Which is it Johnny? Oud or violin?

Johnny Berberian started out with the violin as a child, joined by his oud-playing dad Yervant.
Johnny Berberian started out with the violin as a child, joined by his oud-playing dad Yervant.

SHREWSBURY, Mass.—Over the past six decades, many have come to know Johnny Berberian as a talented oud virtuoso playing countless gigs and recording a plethora of records and CDs.

You’ve seen him play dances and concerts, weddings and special occasions. His musical resume is still being written every time he picks up his instrument and plucks the strings.

Many count Berberian among the very best who have ever played the oud—and very few can boast of such a long and distinguished career.

But what you may not know is that as a child, he was weaned on the violin and continues to shift gears during a rare moment.

Anybody who’s heard him play violin will tell you his versatility with this instrument deserves added applause.

“Despite my eagerness to learn the oud at an early age, my father encouraged me to study the violin instead because it represented a more respectable instrument with greater potential in America,” Berberian recalled.

His dad sent him to a violin music school at the age of 9. After a few months, Berberian began taking private lessons.

“I can remember the first day I auditioned in front of my teacher,” Berberian reminisced. “He asked me to perform something I knew, so I played ‘Catskilli Jampan.’ Needless to say, it was not what he was expecting and from that day forward, I had to concentrate on Western classical violin form. I remember going to my lessons and having my mother carry my violin through the tough neighborhood streets so my friends wouldn’t poke fun at me.”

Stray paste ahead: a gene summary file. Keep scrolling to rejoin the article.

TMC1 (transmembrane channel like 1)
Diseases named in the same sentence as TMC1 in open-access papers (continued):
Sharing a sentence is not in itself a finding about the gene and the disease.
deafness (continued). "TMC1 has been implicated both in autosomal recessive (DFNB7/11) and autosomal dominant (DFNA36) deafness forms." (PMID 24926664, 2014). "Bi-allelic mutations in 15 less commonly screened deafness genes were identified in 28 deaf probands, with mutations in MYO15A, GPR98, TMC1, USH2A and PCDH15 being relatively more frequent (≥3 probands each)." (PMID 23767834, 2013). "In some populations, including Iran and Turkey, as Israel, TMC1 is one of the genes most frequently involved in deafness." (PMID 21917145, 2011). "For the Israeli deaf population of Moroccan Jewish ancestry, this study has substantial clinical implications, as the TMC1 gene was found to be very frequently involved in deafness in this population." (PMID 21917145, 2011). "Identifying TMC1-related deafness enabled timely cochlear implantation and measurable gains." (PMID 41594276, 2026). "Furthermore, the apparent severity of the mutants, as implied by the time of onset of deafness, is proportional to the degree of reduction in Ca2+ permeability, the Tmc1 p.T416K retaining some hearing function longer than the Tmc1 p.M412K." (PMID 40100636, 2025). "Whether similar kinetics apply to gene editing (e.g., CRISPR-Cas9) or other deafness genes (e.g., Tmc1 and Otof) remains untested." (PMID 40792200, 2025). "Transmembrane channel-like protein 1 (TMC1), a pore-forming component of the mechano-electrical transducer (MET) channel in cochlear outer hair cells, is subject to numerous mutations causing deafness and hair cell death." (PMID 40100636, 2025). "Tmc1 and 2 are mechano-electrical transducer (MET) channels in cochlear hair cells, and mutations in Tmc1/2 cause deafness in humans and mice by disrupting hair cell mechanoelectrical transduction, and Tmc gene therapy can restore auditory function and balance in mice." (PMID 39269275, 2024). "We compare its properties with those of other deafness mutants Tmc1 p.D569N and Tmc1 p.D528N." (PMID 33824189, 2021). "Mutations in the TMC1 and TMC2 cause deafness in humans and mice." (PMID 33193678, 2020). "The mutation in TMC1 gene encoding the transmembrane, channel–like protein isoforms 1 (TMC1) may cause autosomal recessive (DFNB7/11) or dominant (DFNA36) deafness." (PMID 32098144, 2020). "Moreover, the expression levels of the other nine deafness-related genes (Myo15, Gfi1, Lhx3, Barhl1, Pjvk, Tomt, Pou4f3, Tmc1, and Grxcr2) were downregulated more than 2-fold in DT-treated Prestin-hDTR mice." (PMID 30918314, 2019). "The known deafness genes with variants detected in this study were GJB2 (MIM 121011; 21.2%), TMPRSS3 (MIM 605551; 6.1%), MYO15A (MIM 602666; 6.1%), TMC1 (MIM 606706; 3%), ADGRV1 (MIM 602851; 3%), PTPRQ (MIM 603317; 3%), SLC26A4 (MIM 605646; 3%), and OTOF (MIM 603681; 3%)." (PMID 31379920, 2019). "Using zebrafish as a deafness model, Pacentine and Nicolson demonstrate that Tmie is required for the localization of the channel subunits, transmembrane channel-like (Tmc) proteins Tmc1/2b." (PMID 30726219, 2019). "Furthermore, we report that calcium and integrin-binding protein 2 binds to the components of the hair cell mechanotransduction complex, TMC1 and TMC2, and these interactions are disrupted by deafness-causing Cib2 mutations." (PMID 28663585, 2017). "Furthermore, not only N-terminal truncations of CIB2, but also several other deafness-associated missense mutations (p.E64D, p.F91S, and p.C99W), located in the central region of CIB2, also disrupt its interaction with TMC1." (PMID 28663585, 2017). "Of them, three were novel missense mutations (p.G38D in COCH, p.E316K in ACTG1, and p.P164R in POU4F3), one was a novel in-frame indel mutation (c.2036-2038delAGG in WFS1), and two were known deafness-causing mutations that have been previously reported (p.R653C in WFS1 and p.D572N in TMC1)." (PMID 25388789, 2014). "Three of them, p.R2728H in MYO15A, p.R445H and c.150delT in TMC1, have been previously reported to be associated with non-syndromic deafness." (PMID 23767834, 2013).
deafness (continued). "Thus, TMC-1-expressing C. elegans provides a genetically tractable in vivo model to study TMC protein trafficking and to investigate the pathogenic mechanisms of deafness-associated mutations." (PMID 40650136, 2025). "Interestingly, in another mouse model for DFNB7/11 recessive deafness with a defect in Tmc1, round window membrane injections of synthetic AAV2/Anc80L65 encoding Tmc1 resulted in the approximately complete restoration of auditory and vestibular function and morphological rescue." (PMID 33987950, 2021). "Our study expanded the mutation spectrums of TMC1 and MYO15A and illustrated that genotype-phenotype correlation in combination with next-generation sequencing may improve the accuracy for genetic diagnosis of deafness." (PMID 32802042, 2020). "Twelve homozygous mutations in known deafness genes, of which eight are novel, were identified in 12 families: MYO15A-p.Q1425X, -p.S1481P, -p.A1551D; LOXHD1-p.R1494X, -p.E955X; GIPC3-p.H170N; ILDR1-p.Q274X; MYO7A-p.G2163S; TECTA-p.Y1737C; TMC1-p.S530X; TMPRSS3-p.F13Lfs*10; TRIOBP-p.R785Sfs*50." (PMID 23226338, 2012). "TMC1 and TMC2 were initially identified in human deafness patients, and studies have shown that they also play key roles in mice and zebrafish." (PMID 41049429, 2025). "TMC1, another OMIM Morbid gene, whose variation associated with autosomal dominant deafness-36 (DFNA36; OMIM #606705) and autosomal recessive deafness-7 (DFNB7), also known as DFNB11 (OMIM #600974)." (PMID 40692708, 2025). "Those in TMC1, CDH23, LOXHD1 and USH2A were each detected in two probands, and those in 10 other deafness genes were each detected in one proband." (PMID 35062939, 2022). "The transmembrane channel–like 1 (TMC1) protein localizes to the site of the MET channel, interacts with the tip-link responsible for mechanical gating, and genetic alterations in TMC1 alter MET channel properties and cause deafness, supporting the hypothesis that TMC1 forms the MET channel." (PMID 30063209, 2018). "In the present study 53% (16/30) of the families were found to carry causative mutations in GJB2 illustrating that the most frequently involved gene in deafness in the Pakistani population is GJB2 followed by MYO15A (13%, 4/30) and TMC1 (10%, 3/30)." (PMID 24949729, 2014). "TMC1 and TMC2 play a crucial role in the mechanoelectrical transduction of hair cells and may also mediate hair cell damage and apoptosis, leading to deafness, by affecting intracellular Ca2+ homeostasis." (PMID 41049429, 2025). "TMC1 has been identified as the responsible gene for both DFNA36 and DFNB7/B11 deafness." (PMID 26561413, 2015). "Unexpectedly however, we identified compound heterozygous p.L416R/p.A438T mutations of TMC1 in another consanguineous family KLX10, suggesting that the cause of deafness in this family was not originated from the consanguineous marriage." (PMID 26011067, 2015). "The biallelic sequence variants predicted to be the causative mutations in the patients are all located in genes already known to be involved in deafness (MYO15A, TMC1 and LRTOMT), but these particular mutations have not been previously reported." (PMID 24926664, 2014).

While pursuing violin lessons, Berberian slowly taught himself the oud with some help from his father and a myriad of old 78 RPM and LP recordings. In later years, personal encounters with master oud players such as Oudi Hrant, Marco Melkon, George Mgrdichian, and Chick Ganimian complemented his artistry.

In the back room of his father’s dry cleaning store was a workshop where Yervant repaired ouds. It is where Johnny learned valuable skills about oud repair.

At 16, he got to sit in with 2 of the very best in the business—Mgrdichian and Ganimian—at a Greenwich Village coffee house called Harout’s before a listening audience. Soon after that, he hooked up with the Vanites Band in Whitinsville, and the beat hasn’t subsided.

“I was placed between the two oud greats and introduced to the audience as an up-and-coming player,” Berberian traced back. “It was my first public exposure and what a thrill! I was fortunate during my college years and later to be offered recording contracts from well-known studios like Mainstream, Roulette, Verve Forecast, MGM, and RCA Records.”

Berberian graduated from Columbia University with a bachelor’s degree in economics. As a student, he never stopped playing the oud, performing regularly in Manhattan music venues.

Berberian expanded beyond the ethnic music market in the 1960’s before “world music” became fashionable with a series of LPs that explored fusions between traditional Middle Eastern music, psychedelic, rock, and jazz. By then, he had more than established himself in the musical genre.